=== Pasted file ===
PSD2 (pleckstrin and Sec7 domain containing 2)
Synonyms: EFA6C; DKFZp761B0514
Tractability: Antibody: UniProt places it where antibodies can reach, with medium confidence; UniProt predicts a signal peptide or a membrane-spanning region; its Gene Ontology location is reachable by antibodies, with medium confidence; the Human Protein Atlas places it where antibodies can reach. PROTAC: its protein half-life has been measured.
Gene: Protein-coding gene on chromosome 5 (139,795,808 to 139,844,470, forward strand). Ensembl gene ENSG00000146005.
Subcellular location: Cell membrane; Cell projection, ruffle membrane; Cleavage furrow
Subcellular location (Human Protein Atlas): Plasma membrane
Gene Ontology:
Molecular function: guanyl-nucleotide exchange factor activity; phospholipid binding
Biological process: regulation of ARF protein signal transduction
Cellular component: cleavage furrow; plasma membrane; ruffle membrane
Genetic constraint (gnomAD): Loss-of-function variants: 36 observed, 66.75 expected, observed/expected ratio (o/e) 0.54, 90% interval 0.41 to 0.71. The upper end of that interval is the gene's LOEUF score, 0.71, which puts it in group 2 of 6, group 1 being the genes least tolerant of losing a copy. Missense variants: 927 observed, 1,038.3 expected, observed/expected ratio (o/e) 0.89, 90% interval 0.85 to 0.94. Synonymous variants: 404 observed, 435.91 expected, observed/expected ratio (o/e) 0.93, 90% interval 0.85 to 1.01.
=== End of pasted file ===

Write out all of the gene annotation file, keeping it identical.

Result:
PSD2 (pleckstrin and Sec7 domain containing 2)
Synonyms: EFA6C; DKFZp761B0514
Tractability: Antibody: UniProt places it where antibodies can reach, with medium confidence; UniProt predicts a signal peptide or a membrane-spanning region; its Gene Ontology location is reachable by antibodies, with medium confidence; the Human Protein Atlas places it where antibodies can reach. PROTAC: its protein half-life has been measured.
Gene: Protein-coding gene on chromosome 5 (139,795,808 to 139,844,470, forward strand). Ensembl gene ENSG00000146005.
Subcellular location: Cell membrane; Cell projection, ruffle membrane; Cleavage furrow
Subcellular location (Human Protein Atlas): Plasma membrane
Gene Ontology:
Molecular function: guanyl-nucleotide exchange factor activity; phospholipid binding
Biological process: regulation of ARF protein signal transduction
Cellular component: cleavage furrow; plasma membrane; ruffle membrane
Genetic constraint (gnomAD): Loss-of-function variants: 36 observed, 66.75 expected, observed/expected ratio (o/e) 0.54, 90% interval 0.41 to 0.71. The upper end of that interval is the gene's LOEUF score, 0.71, which puts it in group 2 of 6, group 1 being the genes least tolerant of losing a copy. Missense variants: 927 observed, 1,038.3 expected, observed/expected ratio (o/e) 0.89, 90% interval 0.85 to 0.94. Synonymous variants: 404 observed, 435.91 expected, observed/expected ratio (o/e) 0.93, 90% interval 0.85 to 1.01.